How Christ Atones For

Exactly how Christ makes satisfaction for sin is explained in a substitutionary manner by Kierkegaard. Using the figure of Christ as high priest in the New Testament epistle to the Hebrews, he portrays Christ as the high priest who puts himself completely in our place in several ways (WA 113-24). First, he who was God put himself in our place by becoming a human being in order truly to be able to sympathize with us, which only divine sympathy is capable of doing. Second, unlike a merely human sympathizer, who has 'the universal and common limitation of being unable to put himself completely in another's place', the high priest of true sympathy is able to put himself completely in the sufferer's place in the sense of really being able to understand what the sufferer is going through and to comfort that person regardless of the nature ofhis or her sufferings (115). Christ is able to do this because he has suffered more than any other human being ever has or ever will suffer and has been tempted and even abandoned by God. Yet he is without sin, which is the only way Christ cannot put himself in our place and is infinitely different from us, who are all sinners. But Christ is able to put himself completely in our place in yet another way, namely

55 On the woman who was a sinner see further Walsh (2006). On the dialectic of divine and human agency in the communion discourses, see Barrett (2007).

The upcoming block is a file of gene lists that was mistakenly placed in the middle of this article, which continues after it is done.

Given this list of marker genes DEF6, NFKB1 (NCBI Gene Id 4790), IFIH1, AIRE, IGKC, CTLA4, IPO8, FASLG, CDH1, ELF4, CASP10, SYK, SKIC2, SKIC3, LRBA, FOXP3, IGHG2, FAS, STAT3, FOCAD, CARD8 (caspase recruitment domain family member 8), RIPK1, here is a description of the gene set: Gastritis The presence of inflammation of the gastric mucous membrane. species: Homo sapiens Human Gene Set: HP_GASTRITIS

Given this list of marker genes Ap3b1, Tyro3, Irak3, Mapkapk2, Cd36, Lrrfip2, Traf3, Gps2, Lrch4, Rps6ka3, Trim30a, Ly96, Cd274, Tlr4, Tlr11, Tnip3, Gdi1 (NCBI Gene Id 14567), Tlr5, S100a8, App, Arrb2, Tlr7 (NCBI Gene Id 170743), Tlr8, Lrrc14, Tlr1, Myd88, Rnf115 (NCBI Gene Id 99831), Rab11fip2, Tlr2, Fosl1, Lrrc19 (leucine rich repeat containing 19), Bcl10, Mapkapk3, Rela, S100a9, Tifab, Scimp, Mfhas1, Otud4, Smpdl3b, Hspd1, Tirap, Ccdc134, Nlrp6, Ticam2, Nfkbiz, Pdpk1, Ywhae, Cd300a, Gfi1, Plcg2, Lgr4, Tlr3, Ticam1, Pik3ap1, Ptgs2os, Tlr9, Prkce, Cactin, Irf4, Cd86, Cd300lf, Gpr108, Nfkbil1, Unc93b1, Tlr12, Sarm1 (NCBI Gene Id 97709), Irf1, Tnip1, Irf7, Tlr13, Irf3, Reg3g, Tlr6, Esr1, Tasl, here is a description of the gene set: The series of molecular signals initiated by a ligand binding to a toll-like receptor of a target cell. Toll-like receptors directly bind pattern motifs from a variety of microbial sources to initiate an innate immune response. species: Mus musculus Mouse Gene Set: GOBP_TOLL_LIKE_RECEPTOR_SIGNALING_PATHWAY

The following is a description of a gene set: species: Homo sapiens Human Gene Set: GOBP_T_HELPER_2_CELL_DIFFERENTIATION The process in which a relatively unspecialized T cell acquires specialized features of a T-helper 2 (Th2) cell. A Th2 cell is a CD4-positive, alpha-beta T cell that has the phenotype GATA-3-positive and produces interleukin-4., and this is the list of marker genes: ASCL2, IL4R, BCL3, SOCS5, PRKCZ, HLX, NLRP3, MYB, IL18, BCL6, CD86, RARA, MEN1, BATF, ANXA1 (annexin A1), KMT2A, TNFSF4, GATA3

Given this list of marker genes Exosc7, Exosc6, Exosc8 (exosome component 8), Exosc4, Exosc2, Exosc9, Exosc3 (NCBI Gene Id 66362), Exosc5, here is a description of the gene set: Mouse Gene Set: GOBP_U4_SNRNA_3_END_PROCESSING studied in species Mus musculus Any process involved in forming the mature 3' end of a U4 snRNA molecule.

by making satisfaction for our sin and guilt through his own suffering and death, suffering in our place the punishment for sin so that we may be saved and live (123). Addressing the reader directly Kierkegaard asks:

Here it is indeed even more literally true that he puts himself completely in your place than in the situation we described earlier, where we indicated that he could completely understand you, but you still remain in your place, and he in his. But the satisfaction of Atonement means that you step aside and that he takes your place—does he not then put himself completely in your place? (WA 123)

When 'punitive justice here in the world or in judgment in the next' looks for us in the place where we stand as sinners, therefore, it will not find us, because we are no longer there and someone else stands in our place (123). Kierkegaard thus asks rhetorically: 'What is the Redeemer but a substitute who puts himself completely in your place and in mine, and what is the comfort of Redemption but this, that the substitute, atoning, puts himself completely in your place and in mine!'